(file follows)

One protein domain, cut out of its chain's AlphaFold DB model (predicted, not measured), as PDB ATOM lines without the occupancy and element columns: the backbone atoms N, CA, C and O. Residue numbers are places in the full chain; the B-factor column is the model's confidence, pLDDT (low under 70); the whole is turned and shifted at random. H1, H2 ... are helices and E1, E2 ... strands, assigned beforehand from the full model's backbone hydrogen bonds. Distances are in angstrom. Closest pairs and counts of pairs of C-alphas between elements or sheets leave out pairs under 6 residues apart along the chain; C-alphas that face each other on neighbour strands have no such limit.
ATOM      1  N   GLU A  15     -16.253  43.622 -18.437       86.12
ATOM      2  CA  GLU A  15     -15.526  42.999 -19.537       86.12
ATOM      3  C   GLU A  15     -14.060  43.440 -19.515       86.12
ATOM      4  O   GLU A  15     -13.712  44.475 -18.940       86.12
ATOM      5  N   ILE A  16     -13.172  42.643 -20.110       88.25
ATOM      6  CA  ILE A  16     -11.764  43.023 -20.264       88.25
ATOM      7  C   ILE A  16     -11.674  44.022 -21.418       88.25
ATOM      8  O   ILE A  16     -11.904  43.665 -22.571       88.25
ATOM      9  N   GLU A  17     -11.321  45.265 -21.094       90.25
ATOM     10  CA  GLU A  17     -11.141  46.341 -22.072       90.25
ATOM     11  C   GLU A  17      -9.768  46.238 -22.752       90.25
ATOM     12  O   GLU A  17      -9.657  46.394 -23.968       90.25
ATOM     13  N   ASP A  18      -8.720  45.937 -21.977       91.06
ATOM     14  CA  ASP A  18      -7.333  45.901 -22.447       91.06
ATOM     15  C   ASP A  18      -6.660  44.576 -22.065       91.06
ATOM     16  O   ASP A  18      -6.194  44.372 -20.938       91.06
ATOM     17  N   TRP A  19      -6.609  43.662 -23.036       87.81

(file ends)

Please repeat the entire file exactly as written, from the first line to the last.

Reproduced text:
One protein domain, cut out of its chain's AlphaFold DB model (predicted, not measured), as PDB ATOM lines without the occupancy and element columns: the backbone atoms N, CA, C and O. Residue numbers are places in the full chain; the B-factor column is the model's confidence, pLDDT (low under 70); the whole is turned and shifted at random. H1, H2 ... are helices and E1, E2 ... strands, assigned beforehand from the full model's backbone hydrogen bonds. Distances are in angstrom. Closest pairs and counts of pairs of C-alphas between elements or sheets leave out pairs under 6 residues apart along the chain; C-alphas that face each other on neighbour strands have no such limit.
ATOM      1  N   GLU A  15     -16.253  43.622 -18.437       86.12
ATOM      2  CA  GLU A  15     -15.526  42.999 -19.537       86.12
ATOM      3  C   GLU A  15     -14.060  43.440 -19.515       86.12
ATOM      4  O   GLU A  15     -13.712  44.475 -18.940       86.12
ATOM      5  N   ILE A  16     -13.172  42.643 -20.110       88.25
ATOM      6  CA  ILE A  16     -11.764  43.023 -20.264       88.25
ATOM      7  C   ILE A  16     -11.674  44.022 -21.418       88.25
ATOM      8  O   ILE A  16     -11.904  43.665 -22.571       88.25
ATOM      9  N   GLU A  17     -11.321  45.265 -21.094       90.25
ATOM     10  CA  GLU A  17     -11.141  46.341 -22.072       90.25
ATOM     11  C   GLU A  17      -9.768  46.238 -22.752       90.25
ATOM     12  O   GLU A  17      -9.657  46.394 -23.968       90.25
ATOM     13  N   ASP A  18      -8.720  45.937 -21.977       91.06
ATOM     14  CA  ASP A  18      -7.333  45.901 -22.447       91.06
ATOM     15  C   ASP A  18      -6.660  44.576 -22.065       91.06
ATOM     16  O   ASP A  18      -6.194  44.372 -20.938       91.06
ATOM     17  N   TRP A  19      -6.609  43.662 -23.036       87.81